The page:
When I was little, I always wanted a big brother. I think it was something I hoped would give me some kind of protection from the teasing; however, the closest thing I had was a handful of male cousins who were older than me, and only one of whom I was close to. He was a year ahead of me in school, and when my friends went through their bad boy stages, they all had crushes on him. He was nice to me, but he was something of a rebel. He could be scary when he wanted to be, but he wasn’t really protective the way I imagined an older brother would be. The one exception was when I was in 8th grade and mustered up the courage to let my friend tell this boy in band that I liked him. That boy replied by saying that he didn’t care, he didn’t like me, and that I was fat. After that, my cousin could be found staring this guy down, making threats in his general direction, and, one time, “accidentally” causing him to fall down the stairs. Whoops.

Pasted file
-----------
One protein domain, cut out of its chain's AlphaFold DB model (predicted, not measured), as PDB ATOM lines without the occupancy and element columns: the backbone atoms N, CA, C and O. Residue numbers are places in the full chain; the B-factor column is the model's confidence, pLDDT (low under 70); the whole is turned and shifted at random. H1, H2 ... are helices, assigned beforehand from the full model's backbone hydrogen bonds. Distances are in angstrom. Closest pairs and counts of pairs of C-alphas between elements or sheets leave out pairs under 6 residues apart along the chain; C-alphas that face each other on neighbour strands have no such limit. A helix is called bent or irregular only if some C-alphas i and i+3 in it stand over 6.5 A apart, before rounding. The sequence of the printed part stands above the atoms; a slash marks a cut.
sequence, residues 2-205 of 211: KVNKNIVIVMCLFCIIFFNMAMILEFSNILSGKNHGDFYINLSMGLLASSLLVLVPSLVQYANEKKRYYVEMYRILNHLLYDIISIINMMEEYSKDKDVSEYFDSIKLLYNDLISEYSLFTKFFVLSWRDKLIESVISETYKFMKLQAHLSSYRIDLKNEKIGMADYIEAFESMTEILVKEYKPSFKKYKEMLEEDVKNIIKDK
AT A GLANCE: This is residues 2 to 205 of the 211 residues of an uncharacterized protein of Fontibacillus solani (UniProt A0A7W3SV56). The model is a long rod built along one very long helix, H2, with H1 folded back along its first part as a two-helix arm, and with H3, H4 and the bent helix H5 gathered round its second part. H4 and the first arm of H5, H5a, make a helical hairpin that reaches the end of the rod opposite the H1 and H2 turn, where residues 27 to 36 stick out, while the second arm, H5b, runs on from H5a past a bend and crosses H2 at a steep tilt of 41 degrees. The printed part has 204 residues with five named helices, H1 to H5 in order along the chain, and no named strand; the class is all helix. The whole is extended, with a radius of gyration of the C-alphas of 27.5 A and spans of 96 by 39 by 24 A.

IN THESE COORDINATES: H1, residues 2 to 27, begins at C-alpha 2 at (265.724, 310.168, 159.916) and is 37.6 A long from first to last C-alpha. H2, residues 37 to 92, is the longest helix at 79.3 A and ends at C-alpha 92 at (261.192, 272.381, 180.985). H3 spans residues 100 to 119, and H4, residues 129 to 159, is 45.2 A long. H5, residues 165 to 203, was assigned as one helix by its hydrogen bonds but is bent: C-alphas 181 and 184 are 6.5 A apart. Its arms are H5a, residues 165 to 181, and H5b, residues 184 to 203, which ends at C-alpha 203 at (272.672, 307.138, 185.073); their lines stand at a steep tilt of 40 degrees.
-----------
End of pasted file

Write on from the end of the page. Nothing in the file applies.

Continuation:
In the winter of third grade, my mom told my sister and me that she was going to have a baby in the summer. After two girls, my parents were certain that baby #3 would be a girl too. Girly things were purchased or taken out of storage. A pink dress accompanied them to the hospital. I was promised my own room because the baby would room with my sister. It was one of the perks of being the oldest. I remember waking up ridiculously early in the morning on the day my mother was scheduled to have the baby (I had to be born as a C-section, meaning that my sister and baby #3 were too). I was so excited. They took me to my Grandma’s house where my sister had spent the night and we waited. And we waited. And we waited some more. Somewhere just before lunch time, my dad called to tell us that we did not, in fact, have a sister. We had a brother (a brother who would remain nameless for a day or two because they weren’t really prepared with boy names). I started crying immediately. For all these years, I’ve been thinking that I started crying because I wasn’t going to get my own room now, and I’m certain that was part of it. But I think part of me was also just so happy to finally be able to say “I have a brother.” It’s almost 18 years later, and it still sounds somewhat foreign on my tongue. I still get a little kick out of saying “I have a brother.” I knew he would never be the older brother who would stick up for me, but I was still just happy to have him. I spent a lot of time taking care of him when he was little. I didn’t have a choice. My sister was 7 when he was born (I was almost 10) and both of my parents worked. By the time I was 12, I was home alone quite frequently with Mr. Terrible Twos. Continue reading